We’re Heading Towards Tough Times For Stocks

September 16, 2013
By Vlad Karpel

While Ben Bernanke and all other FOMC members prepare another meeting to decide the future of monetary policy, the range of economic data to digest is huge. This could be a good sign that suggests a mild economic recovery. However, this recovery will lack enough enthusiasm to support the “tapering” decision that the FED would like to present as a solution.

Although economic data points to an improvement since the peak of the crisis, Ben Bernanke is concerned with the consequences “tapering” its current QE program will have on the economy. As we already saw, Treasury yields are rising fast. From a bottom near 1.66 earlier in the year, a 10-year government bond is now yielding 2.94%. If the FED makes cuts on its current $85 billion/month asset purchase program, yields will continue to rise. This  may result in a situation that will undermine the current economic recovery. Presently, it isn’t in a strong enough position to cope with this kind of negative shock.

At the same time, the pace that the economic data is improving has not been coming at a pace that the FED is comfortable with. Understandably, they want security before ending their QE program. Jobs are being created, GDP is growing, but the number of people who are marginally attached to the workforce is growing rapidly. Many are living at or below the poverty threshold while financial assets rise highly above what the reality of the current economy is capable of supporting.

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Let’s examine the most important facts surrounding the year just elapsed since the FED started its latest round of quantitative easing:

  • · The unemployment rate recovered from 7.8pc to 7.3pc during the last 12 months. With the FED spending almost $1 trillion per year in asset purchases, it seems something is failing here. Low interest rates should have driven investment higher and thus reduced the unemployment rate by a much higher percentage than it did. In fact, after $3 trillion was spent in asset purchases, the Fed couldn’t induce a recovery to the 5.0% unemployment rate that we are experiencing at the end of 2007.
  • · The latest GDP growth rates show a headline number of 2.5% for 2013. In the previous quarter the number was 1.1pc, and a sluggish 0.1pc in the prior quarter. This is not the kind of growth Bernanke would like to see. In fact, GDP growth for the last 10 years has been occurring at a 1.8% annual pace.
  • · Nonfarm payrolls have been rising at a pace of 183,000 per month during the last twelve months. It is insufficient to drive the unemployment rates substantially lower. At this pace, it may take more than 10 years to return back to pre-crisis levels.
  • · U6 is an alternative measure that takes people who are marginally attached to the workforce and those who are involuntarily working only part-time into account. If we look at these numbers instead of the straight unemployment rate, the number grows from 7.3pc to 13.7pc.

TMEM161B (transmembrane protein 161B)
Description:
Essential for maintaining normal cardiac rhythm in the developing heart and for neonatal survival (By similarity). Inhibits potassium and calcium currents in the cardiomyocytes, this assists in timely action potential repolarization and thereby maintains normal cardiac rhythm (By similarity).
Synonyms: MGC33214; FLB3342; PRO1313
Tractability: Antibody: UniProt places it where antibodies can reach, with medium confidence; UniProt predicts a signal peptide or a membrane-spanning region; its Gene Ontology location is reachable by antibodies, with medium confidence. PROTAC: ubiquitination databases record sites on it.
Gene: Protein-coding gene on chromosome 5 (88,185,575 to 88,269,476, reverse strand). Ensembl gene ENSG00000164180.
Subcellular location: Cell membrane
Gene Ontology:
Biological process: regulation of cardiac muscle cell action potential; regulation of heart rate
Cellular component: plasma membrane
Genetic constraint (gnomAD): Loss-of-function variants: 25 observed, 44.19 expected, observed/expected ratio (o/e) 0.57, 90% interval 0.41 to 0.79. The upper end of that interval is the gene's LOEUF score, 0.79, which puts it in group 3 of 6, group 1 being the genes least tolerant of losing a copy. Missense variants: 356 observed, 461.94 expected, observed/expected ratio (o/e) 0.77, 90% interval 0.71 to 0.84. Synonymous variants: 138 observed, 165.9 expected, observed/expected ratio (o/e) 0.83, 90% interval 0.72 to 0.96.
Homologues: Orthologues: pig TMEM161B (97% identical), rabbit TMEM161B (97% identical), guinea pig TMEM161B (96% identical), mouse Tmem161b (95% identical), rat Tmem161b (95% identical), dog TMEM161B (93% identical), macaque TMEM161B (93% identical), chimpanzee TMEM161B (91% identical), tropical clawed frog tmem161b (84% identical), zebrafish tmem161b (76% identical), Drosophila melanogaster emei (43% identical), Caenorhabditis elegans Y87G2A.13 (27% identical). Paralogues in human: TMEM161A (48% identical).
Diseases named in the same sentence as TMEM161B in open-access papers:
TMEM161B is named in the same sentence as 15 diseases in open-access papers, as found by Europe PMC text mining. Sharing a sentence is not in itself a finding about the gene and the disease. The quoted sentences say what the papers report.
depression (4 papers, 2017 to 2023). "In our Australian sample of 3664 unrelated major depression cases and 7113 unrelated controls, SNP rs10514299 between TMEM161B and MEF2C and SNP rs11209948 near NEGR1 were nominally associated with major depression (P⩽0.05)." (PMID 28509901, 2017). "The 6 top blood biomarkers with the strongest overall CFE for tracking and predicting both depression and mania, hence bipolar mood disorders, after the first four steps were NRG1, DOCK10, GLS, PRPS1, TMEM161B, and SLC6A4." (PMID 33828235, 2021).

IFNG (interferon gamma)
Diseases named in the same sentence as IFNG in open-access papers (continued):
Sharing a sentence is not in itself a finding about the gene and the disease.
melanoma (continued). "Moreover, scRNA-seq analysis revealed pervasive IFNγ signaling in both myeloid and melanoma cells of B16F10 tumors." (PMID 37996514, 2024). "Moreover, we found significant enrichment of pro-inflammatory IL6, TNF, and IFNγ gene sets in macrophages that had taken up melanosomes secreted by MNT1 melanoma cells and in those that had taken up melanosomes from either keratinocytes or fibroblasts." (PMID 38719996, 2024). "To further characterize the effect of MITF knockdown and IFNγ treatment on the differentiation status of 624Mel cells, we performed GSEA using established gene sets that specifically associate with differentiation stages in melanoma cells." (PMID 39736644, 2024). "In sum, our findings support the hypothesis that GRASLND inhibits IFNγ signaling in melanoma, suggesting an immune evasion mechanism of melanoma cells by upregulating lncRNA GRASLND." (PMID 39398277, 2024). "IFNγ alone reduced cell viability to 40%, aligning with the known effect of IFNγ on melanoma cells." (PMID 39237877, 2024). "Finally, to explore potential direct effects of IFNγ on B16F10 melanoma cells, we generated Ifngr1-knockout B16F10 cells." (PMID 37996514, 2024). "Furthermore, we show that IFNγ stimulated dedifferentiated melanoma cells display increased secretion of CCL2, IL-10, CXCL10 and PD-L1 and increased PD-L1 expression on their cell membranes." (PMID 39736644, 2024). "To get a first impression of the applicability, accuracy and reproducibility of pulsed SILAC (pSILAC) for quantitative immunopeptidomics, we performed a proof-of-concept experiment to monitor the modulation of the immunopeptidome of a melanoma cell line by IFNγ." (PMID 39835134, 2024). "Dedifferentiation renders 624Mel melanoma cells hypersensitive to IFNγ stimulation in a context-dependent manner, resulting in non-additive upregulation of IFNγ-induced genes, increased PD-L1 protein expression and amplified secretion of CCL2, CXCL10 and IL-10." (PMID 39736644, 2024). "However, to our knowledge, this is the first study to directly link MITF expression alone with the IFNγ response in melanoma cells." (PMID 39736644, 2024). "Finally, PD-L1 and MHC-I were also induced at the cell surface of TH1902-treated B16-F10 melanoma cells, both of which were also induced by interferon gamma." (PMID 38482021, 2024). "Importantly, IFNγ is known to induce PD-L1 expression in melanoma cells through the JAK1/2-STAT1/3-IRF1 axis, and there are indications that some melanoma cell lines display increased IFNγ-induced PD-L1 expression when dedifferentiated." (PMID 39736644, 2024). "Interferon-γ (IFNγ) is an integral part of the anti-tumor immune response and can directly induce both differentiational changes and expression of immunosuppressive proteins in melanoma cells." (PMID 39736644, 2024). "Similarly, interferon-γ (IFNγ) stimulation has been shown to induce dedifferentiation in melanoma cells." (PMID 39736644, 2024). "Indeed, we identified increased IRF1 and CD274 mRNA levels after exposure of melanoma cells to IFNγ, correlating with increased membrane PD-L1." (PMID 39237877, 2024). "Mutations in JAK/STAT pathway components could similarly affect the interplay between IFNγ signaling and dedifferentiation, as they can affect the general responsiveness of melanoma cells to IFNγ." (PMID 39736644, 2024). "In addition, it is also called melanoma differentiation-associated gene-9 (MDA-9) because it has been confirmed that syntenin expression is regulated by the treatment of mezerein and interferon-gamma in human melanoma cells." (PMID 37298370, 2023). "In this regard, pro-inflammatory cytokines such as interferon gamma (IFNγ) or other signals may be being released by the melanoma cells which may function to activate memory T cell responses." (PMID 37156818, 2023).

• · When examining the latest numbers for the Supplemental Nutrition Assistance Program (SNAP), known popularly as the “foodstamp” program, it is found that that 47,760,000 Americans are currently participating in it. These citizens are in need of support for living at or below the poverty line. This corresponds to 15% of Americans. Unemployment has begun recovering. It was able to double since 2007 to slightly below 50% of pre-crisis levels. However, the amount of Americans receiving aid from the SNAP program has never stopped rising. In fact, participation in the “foodstamp” program has almost doubled since 2007.

 QE edit

These are just some of the numbers that will weigh on Bernanke’s mind during the upcoming week. He will have a tough call to make, as it is almost certain that the U.S. economy won’t have the means to survive from the inevitable withdrawal symptoms derived from QE absence. Simultaneously, mainstream numbers show that it may be time to cut on some select measures. This will allow us to save some fireworks in case they’re needed later.

As for the stock market, the near future isn’t bright. Investors should be cautious here. With Treasury yields already rising, their effect on the stock market is inevitable. Rising interest rates negatively affect company earnings, leading to negative changes in their market value. A correction will have to occur, sooner rather than later. This is especially important at a time when the S&P 500 is just a few percentage points below its record high, and 18% up YTD. Even if Bernanke decides to “not taper” next week, any upside for stocks will be limited. It will be very difficult for the FED to manage expectations for increasing interest rates, independently based on what Bernanke’s decision.

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